Cleaning up after tigers and bears may not be every teenager’s idea of how to spend spring break, but four students did just that last Thursday and Friday.
Not only did Spring Break Zoo Crew members put in two full days of work at Great Bend’s Brit Spaugh Zoo, but they also paid for the privilege.
When Zoo Educator Danielle Ricklefs announced the program for junior zookeepers, she envisioned five different students enrolling for each of the two days available. But students Tagan Brown, Kenna Dirks, Jarrod Ocker and Sierra Weatherman quickly signed up for both days. (A fifth student, Andrew Curtwright, attended Thursday only.)
“Five was our maximum,” Ricklefs said. “We really wanted to be able to work one-on-one with the kids.”
The crew got a behind-the-scenes tour of the zoo. In what was meant to be much more than a job shadowing event, they helped Ricklefs develop educational programming for preschoolers, pitched in with the afternoon feeding and made enrichment items for the animals. And yes, they also got to clean some cages. Want to know the smelliest animal at the zoo? It depends on which student you ask.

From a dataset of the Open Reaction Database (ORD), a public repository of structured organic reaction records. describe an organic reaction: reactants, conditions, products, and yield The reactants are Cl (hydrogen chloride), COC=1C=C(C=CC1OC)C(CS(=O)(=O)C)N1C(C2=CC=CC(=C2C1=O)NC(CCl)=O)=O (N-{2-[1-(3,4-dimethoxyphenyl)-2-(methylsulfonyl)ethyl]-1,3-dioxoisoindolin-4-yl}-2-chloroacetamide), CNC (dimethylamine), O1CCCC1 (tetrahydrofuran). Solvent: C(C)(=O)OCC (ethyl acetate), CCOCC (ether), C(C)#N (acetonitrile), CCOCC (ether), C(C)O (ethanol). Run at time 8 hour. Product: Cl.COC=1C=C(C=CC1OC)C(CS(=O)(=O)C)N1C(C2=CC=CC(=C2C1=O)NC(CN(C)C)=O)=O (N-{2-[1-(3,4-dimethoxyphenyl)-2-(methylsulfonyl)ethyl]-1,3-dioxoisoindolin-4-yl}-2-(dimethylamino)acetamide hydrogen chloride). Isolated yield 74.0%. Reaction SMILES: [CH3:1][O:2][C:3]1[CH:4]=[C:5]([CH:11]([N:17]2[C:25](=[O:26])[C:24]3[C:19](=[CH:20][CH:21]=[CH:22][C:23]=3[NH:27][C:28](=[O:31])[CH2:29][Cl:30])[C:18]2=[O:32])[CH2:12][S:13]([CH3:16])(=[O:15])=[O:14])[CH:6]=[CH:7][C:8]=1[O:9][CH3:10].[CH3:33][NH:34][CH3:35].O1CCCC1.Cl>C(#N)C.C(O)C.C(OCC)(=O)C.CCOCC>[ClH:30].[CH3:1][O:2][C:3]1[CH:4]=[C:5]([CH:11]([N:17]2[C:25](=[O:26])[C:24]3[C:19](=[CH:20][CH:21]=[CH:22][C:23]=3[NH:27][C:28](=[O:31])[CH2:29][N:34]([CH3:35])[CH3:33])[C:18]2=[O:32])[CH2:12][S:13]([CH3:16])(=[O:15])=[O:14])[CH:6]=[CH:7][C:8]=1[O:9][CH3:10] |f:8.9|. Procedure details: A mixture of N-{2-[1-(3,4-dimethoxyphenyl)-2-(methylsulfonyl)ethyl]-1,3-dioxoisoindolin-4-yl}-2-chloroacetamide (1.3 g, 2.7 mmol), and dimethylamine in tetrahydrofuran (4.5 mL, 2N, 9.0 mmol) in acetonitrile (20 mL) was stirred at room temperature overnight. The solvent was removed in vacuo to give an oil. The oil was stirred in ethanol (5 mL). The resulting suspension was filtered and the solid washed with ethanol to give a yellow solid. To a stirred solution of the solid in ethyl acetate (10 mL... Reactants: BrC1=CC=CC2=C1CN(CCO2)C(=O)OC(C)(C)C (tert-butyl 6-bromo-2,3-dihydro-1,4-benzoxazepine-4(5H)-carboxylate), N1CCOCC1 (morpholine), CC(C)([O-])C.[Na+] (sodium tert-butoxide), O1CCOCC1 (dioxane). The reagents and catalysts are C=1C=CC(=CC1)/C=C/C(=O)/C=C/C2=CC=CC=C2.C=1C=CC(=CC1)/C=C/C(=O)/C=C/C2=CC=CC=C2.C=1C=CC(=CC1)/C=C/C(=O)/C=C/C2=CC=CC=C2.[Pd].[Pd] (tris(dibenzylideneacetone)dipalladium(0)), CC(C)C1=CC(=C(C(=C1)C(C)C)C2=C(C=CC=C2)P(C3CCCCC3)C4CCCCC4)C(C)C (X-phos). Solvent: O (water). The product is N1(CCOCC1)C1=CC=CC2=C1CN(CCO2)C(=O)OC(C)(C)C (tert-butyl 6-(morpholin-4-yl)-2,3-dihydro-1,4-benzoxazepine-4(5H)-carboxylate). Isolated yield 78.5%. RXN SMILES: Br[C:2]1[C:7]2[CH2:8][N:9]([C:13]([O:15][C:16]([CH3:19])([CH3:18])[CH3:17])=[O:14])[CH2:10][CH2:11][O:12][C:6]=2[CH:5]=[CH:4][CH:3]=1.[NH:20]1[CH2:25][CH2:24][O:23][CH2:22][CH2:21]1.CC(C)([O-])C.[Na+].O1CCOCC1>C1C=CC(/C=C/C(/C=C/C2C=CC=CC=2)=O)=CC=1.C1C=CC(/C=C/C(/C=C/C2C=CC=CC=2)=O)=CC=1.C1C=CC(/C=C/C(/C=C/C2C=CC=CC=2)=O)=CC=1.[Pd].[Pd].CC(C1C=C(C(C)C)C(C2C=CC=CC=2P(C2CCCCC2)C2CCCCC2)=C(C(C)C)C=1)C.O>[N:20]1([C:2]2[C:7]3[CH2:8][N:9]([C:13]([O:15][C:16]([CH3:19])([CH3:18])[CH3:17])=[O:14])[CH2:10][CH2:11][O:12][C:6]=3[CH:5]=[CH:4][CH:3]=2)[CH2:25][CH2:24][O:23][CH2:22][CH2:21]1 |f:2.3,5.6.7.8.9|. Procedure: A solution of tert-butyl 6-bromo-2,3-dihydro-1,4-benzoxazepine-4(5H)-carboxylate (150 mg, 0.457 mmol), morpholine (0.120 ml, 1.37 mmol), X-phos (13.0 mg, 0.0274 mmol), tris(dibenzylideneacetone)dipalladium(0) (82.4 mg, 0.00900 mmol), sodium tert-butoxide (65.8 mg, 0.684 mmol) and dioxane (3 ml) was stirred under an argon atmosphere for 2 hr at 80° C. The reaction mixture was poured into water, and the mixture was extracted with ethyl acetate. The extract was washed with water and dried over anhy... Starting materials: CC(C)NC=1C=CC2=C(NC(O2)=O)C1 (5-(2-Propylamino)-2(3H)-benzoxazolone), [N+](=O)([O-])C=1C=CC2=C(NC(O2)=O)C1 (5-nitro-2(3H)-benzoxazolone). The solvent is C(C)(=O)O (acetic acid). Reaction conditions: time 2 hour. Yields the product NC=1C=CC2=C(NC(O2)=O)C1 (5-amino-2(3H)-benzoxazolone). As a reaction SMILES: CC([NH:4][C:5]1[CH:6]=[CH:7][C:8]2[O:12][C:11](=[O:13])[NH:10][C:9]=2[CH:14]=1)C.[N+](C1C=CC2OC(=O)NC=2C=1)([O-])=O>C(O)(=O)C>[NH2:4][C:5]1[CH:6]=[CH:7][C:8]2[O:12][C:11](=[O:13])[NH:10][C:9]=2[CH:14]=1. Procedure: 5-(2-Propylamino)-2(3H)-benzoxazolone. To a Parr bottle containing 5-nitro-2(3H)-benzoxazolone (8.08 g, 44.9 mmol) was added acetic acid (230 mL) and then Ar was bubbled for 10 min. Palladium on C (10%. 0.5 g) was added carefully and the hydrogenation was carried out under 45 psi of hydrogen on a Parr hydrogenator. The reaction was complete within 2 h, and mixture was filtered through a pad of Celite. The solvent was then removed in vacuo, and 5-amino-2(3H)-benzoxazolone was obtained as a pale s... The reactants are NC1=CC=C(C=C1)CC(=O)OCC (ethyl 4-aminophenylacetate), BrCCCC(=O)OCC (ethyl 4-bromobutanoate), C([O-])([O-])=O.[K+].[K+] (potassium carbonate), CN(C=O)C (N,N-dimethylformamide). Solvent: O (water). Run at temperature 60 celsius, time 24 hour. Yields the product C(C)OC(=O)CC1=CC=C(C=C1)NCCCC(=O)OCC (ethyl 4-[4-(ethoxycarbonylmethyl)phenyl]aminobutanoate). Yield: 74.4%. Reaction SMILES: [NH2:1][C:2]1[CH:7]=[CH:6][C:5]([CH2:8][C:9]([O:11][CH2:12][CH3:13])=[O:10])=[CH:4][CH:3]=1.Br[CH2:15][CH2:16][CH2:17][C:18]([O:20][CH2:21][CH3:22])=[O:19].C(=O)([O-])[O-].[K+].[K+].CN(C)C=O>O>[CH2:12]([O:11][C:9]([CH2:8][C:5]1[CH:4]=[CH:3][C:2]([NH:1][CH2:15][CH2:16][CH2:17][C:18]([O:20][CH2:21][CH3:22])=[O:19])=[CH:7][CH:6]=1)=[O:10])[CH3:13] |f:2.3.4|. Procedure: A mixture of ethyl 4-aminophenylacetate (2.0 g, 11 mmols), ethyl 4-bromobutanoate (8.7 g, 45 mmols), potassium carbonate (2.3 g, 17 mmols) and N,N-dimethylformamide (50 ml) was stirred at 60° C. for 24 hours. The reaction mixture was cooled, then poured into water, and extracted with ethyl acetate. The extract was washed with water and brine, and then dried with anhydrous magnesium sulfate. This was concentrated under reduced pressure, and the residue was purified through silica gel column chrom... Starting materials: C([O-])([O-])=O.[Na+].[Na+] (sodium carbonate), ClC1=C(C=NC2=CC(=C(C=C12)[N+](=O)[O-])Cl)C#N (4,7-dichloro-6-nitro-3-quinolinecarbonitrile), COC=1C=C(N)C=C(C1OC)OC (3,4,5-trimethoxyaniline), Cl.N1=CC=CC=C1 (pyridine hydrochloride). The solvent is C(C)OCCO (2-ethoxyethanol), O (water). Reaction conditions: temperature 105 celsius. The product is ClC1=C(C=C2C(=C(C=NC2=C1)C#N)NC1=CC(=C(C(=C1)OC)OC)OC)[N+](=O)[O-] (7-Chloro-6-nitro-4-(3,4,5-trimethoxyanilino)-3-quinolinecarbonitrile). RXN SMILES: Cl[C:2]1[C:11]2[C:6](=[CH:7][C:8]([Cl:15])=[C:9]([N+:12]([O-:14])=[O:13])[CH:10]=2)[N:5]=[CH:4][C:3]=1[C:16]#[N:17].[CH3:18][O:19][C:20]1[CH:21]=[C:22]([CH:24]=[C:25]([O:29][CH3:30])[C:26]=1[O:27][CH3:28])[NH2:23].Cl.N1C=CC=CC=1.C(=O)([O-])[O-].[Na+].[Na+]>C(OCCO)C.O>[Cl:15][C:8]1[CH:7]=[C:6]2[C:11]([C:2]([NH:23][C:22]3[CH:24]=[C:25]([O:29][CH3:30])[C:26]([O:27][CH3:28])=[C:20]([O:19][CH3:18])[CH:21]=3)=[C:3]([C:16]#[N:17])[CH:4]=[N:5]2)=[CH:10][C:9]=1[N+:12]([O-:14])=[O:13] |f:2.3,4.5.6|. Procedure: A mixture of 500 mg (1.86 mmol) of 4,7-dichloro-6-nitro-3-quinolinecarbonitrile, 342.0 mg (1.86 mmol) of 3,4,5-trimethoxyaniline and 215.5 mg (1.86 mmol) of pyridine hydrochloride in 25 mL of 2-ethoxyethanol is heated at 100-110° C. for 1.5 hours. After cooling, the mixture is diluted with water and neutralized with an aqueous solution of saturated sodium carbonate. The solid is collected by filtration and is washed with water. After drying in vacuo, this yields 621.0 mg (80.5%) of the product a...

Preparing and then delivering enrichment items was a fun part of the day. “We make the animals happy,” Ocker said.
Enrichment is an important part of their work, zookeeper Justine Doty said. The animals need daily stimuli that change from time to time. On Friday, the teens filled cardboard rolls with grapefruit slices and other treats, then closed up the ends, creating a tasty puzzle for lemurs, monkeys and kinkajous. Under the watch of Doty and zookeeper Jon Zimmerman, they were allowed to movie behind the fence that keeps the public within arm’s reach of the animals, and push the rolls through the bars of the cages.
As animals decided whether or not to accept the gifts, the students watched their behavior and determined whether this enrichment was a success or failure. They were also told not note any physical problems animals seemed to be having. Brown pointed to a grivet monkey and said, “That one has an obsession with its tail.”
Doty said the animal was getting a bald spot. “It could be from over-grooming,” she said. “That’s why we give the animals enrichment. When we do our records, we write down what they did and what their reaction was.”
When the Spring Break Zoo Crew was announced, Ricklefs described it as an opportunity for youth to experience what zoo careers are like and to learn what the zoo offers the community. Students paid $25 each day for the experience, but the cost did include their lunches.
Ricklefs said the program for youth zoo crew will be expanded this summer.